I agree with fellow journalist David Marr, who said when he appeared on ABC’s Q and A this week that he would be happy to pay tax on his super. Indeed many of us would far rather pay tax than see the destruction of Medicare and unemployed younger people trying to live on no money. As someone in the cafe where I am sitting just said, “It’s crazy – do they actually believe people want to live on Newstart?” But no, Hockey made the deliberate choice to forgo the $9 billion that could have been saved by taxing super. This makes a mockery of his pretence that everyone is sharing a ‘burden’ – a burden that he has in any case partly exaggerated and partly cooked up to justify his attack on the living conditions of ordinary Australians. The temporary deficit tax is not so much about sharing the pain as about making the cuts more publicly palatable and the rich feel comfortable with the cuts to everyone else. If it is passed by parliament, the temporary levy will soon be gone while the impact of poverty, anxiety and poor heath is lifelong. Meanwhile, most of my baby boomer friends are left anxious about their impending retirement and people far richer than I clean up on super.


FBi’s Backchat and BudgetAus teams at FBi on the budget.

Given the age of most of the people in the room, much of the talk was about the impact of the budget on young unemployed people and students. One of Backchat’s reporters is heading down the coast to the Illawarra where there is 20{17ac88c265afb328fa89088ab635a2a63864fdefdd7caa0964376053e8ea14b3} youth unemployment. We talked about the reporter’s difficulty in finding long term unemployed people to talk because of the stigma of being branded a failure. I mentioned a graduate who despite coming from a disadvantaged background completed a degree at a private college and has applied unsuccessfully for hundreds of jobs for which he is amply qualified.  We talked about the housing prospects of students who can’t live with parents and will now have to pay higher interest on HECS debts that will also kick in at a lower wage. Only the very rich can afford to pay fees which are once again be introduced while Commonwealth fundings will be reduced by 20{17ac88c265afb328fa89088ab635a2a63864fdefdd7caa0964376053e8ea14b3} from 2016. Even allowing for a few scholarships, the fee paying places will nearly all be occupied by students who have attended elite schools. There is no doubt that Hockey’s policies will widen the gap between the ‘haves’ and ‘have nots’  in higher education.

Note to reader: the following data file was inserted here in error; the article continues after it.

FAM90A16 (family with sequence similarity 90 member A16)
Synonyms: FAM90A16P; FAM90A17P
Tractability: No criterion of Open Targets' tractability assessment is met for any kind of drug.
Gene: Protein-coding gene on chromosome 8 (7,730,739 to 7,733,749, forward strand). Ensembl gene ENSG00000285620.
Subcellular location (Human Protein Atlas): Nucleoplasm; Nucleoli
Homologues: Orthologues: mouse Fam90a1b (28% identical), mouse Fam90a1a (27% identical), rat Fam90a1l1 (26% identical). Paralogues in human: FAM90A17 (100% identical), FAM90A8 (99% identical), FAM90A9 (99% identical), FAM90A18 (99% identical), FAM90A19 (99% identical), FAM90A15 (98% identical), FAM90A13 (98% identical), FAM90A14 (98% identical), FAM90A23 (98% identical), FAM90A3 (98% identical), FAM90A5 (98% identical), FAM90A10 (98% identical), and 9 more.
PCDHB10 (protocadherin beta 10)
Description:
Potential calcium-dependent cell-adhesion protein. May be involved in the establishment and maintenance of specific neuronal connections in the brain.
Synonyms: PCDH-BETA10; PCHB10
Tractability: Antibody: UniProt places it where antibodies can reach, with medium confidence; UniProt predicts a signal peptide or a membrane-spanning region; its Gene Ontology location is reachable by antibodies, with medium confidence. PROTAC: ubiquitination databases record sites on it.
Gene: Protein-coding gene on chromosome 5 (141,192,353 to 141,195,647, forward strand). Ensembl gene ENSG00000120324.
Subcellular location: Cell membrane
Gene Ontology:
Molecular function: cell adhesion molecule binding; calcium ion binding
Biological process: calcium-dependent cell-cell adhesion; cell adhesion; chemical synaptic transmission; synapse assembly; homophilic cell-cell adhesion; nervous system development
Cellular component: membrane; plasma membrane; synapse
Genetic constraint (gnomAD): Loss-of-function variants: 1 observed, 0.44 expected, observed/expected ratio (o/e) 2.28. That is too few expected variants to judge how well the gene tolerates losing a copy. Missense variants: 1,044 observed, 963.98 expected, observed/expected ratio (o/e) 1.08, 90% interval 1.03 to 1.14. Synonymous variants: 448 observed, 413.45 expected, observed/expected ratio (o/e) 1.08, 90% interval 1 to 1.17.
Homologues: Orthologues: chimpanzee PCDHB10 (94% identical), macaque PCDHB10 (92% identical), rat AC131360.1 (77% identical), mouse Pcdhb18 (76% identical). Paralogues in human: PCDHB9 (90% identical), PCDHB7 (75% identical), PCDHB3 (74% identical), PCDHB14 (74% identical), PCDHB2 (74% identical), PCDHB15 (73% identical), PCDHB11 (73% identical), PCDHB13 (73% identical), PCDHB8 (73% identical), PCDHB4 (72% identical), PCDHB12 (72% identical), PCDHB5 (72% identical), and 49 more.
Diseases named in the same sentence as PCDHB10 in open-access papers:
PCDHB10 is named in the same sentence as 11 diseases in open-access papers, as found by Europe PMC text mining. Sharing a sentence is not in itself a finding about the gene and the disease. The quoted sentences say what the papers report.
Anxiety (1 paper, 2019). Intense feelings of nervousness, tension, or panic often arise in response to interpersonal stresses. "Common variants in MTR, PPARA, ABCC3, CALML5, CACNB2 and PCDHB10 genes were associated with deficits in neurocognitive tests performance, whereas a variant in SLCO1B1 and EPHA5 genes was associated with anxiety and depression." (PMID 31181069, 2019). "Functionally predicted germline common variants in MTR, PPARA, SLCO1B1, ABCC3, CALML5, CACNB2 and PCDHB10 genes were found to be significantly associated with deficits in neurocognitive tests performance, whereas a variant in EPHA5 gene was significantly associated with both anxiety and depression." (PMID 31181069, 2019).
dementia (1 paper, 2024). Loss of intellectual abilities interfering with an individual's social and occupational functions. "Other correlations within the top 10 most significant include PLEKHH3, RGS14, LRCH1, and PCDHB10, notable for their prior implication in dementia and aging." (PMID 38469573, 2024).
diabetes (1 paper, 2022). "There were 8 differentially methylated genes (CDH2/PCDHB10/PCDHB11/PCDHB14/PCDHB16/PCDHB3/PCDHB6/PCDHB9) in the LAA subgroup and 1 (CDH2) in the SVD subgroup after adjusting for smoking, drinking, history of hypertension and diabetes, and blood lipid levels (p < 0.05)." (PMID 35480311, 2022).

Most of all we wondered what it feels like to be Hockey. He knows from his own experience that the deficit levy of $400 for the person earning $200,000 is at most the cost of several business lunches. But does he have any idea what it will be like for older people on the pension who will be continually anxious about spending money on basic food because they are worried about having to pay extra for medicines and for what can be quite frequent visits to the doctor. As he danced with his wife in his office to the “Best day of my life” just before he delivered the budget did Hockey spare a thought for the vulnerable people he was about to hurt? From where does the ideological belief spring that his own children are entitled to the educational opportunities at privileged inner Sydney schools while he cuts funds to disadvantaged public schools that could even up opportunities? My own view is that Hockey knows exactly what he is doing. He understands how angry people feel but he feels cosy in the company of those whose interests he serves -like the ones who paid for access as he celebrated his ‘big day’ yesterday at lunch and dinners organised by his North Sydney forum. This government is on a mission.